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Ep 40 // Practical Ways to Keep Your Birth Undisturbed at Home or Hospital

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Hi and welcome back to another episode of The Empowered Birth Podcast. Today I’m bringing you an episode based on something I speak pretty often to my clients about. Most women who come to me are looking for a completely different type of birth then either they’ve had or that people around them have had but they often times have difficulty explaining or clarifying what they want. Most of the time after digging a little bit and asking the right questions what women want is an undisturbed birth. Today I want to talk about how to keep your birth undisturbed both at home and in the hospital.

Before I go further let’s talk about the definition of undisturbed. Webster Dictionary describes “undisturbed” as: not disturbed : not altered or interfered with. What this means depends on different women but some things I hear usually are:

“I don’t want monitoring unless necessary” “I want to labor at home as long as possible.” “I want to be able to have the freedom to move and do what I want.” If at home I often the atmosphere is usually the main point and I hear women say things like “I want it to be quiet and calm.” “I want the lights to be low, music to be playing.” “I dont want people to talk to me, I just want to be left alone.”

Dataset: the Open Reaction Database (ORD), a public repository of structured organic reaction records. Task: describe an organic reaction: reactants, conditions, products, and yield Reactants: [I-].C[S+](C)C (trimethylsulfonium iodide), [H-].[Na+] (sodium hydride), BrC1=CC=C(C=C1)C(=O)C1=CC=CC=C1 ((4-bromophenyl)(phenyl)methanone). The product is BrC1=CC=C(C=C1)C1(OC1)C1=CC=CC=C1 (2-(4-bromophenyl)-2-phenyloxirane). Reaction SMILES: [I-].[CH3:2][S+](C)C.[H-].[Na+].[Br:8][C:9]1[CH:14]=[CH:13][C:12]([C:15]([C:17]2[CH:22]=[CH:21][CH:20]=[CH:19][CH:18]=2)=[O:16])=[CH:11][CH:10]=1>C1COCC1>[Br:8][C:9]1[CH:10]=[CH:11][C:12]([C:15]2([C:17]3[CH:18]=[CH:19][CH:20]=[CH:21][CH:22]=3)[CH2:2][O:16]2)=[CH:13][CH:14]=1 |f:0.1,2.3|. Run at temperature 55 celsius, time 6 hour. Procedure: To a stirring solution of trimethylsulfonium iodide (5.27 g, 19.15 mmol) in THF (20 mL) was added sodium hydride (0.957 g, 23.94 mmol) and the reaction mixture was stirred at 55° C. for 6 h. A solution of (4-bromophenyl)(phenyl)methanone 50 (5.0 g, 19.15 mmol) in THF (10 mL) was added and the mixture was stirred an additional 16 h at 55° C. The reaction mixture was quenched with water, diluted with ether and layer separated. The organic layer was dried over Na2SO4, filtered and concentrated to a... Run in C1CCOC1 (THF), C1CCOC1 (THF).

Sarah Buckley wrote an article explaining undisturbed birth for AIMS (Association for Improvements in the Maternity Services) and I love the definition she gives:

Undisturbed birth represents the smoothest hormonal orchestration of the birth process, and therefore the easiest transition possible; physiologically, hormonally, psychologically, and emotionally, from pregnancy and birth to new motherhood and lactation, for each woman. When a mother's hormonal orchestration is undisturbed, her baby's safety is also enhanced, not only during labour and birth, but also in the critical postnatal transition from womb to world. Furthermore, the optimal expression of a woman's motherhood hormones, including the fierce protectiveness of her young, will ensure that her growing child is protected and well nurtured, adding another layer of evolutionary fitness to the process of undisturbed birth.”